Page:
I was searching for a diplomatic answer when a man jogged up. "Chiro," he started, as though they both knew he wouldn't really scold her, "What have I told you about bothering highly attractive women?" That last included a wink.

I was taken aback. No one had seriously tried to flirt with me for years. I had assumed that, after twenty-five, the point was moot.

The girl, Chiro, rolled her eyes. "Soro-jii-chan. Honestly."

"Honestly yourself. If you're such an adult that you can run off on your own, then run along home, you know?" He tugged gently on the base of her braid and clicked his tongue. "Go on."

She scowled and took a bite of the tomato at him defiantly. She sauntered away, taking her own sweet time.

Soro shook his head, the same red hair catching the light. "Kids these days, you know?" He flashed a smile at me.

I was still startled by all this. New personalities after so long were a shock to the system. "She didn't really do anything wrong."

He tilted his chin up, looked me over speculatively. "No-o. I suppose not. Very strong-willed, our Chiro. Just like her mother, you know?"

My tentative smile crashed to the ground. My voice was barbed. "If you're married, you should never call a woman 'attractive'. Or evenlook at other women."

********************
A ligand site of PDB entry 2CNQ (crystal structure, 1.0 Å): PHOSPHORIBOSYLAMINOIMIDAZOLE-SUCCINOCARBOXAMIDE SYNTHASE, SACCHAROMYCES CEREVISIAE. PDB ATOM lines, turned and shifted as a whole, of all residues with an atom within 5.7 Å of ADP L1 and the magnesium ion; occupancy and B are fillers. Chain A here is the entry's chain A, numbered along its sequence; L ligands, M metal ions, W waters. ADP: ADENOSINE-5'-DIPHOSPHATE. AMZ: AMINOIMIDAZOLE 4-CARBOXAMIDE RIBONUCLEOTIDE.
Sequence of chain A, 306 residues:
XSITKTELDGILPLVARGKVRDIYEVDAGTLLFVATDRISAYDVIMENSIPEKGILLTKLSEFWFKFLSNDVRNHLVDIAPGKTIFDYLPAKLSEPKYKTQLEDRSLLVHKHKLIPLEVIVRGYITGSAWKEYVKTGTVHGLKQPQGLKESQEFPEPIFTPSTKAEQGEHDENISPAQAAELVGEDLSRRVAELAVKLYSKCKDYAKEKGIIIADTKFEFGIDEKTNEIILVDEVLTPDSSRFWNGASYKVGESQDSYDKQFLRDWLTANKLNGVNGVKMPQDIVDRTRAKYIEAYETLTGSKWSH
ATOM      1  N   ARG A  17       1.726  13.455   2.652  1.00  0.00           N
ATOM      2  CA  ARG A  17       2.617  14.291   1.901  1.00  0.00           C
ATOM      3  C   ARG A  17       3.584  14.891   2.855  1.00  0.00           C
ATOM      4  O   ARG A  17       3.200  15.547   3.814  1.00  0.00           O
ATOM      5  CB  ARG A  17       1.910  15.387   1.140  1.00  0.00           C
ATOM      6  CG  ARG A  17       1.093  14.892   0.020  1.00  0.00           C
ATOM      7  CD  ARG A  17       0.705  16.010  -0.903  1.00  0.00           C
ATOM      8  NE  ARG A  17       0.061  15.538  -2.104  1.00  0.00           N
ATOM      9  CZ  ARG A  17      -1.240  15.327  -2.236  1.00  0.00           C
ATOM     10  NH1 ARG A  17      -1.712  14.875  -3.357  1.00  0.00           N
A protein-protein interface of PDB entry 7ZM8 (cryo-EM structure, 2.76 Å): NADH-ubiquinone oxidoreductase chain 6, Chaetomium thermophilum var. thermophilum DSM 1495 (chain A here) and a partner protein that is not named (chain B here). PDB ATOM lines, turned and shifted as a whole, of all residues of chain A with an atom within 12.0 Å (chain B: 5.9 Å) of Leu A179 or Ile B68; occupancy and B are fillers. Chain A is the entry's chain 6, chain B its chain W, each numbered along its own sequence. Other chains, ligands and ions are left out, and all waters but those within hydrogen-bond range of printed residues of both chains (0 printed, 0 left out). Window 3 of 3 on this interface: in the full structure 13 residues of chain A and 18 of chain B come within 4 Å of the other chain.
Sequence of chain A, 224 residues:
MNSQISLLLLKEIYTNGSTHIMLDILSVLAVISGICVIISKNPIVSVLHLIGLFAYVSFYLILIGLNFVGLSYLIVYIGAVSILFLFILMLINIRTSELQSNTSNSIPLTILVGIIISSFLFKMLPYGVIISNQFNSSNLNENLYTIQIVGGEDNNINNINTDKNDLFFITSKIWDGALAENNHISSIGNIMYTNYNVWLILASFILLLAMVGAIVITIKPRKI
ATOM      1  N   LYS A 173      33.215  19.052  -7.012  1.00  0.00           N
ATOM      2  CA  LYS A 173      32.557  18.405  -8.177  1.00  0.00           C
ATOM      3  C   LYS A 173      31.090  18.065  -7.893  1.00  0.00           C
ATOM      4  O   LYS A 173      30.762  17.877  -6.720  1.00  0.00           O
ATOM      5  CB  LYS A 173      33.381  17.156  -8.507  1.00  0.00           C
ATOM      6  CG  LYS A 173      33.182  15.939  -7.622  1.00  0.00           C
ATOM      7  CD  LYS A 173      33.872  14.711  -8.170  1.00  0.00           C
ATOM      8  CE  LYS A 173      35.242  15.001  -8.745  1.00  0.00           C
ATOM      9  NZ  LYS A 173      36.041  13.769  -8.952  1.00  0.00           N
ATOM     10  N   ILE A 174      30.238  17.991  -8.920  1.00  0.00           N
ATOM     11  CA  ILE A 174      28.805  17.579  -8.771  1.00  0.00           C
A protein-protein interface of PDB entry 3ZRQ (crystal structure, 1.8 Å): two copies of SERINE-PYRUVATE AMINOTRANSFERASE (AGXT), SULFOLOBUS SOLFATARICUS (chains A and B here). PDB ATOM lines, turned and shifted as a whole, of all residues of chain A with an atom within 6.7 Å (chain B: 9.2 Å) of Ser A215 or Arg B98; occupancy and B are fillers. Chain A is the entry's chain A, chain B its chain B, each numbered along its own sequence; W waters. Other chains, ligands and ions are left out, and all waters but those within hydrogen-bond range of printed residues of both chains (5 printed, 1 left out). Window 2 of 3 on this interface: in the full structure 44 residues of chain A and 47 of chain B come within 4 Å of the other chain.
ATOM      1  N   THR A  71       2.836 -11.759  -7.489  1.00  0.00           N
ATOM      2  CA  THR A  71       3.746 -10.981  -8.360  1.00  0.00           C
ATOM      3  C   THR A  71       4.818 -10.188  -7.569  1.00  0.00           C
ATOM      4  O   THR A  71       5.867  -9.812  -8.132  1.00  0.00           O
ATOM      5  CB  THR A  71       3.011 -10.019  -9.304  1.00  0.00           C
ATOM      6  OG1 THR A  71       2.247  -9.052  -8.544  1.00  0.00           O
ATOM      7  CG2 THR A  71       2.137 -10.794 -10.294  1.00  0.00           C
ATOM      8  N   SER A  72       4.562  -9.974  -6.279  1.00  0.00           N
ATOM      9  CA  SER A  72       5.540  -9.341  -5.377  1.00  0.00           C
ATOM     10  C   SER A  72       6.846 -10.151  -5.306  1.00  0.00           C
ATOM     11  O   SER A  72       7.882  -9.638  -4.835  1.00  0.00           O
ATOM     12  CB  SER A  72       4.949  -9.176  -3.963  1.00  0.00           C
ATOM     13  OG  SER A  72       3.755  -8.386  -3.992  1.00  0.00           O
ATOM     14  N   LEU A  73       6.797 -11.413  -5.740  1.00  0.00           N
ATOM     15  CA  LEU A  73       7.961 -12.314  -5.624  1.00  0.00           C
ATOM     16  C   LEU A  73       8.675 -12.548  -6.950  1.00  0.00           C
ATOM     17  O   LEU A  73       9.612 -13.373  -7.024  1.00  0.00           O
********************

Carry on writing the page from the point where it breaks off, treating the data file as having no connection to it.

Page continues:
He cringed away, shoulders rising defensively. "Okay! Jeez, calm down. I'm not her dad, you know? Not married at all!" He blinked open one green eye – he and Chiro looked exactly alike, even their eyes! – and then cautiously opened the other. He sighed, and ran one hand through his hair. "Look. Chiro's my niece. Her mom was my sister, you know? KIA when Chiro was in diapers, and her dad in the big Sixth assassination attempt. I kinda helped raise the little hellion."

I relaxed very slightly. "You're sure you're not married?"

"Definitely not. Someone would have told me." The smile came back, with a lightning-fast wink. "But, hey! Not I remember where I've seen you before, you know?"

I took a step back. "What?"

"Yeah. No. I was at your wedding, you know?"

"…Oh." Not I might have remembered him. Such red hair.


"You know Shino?"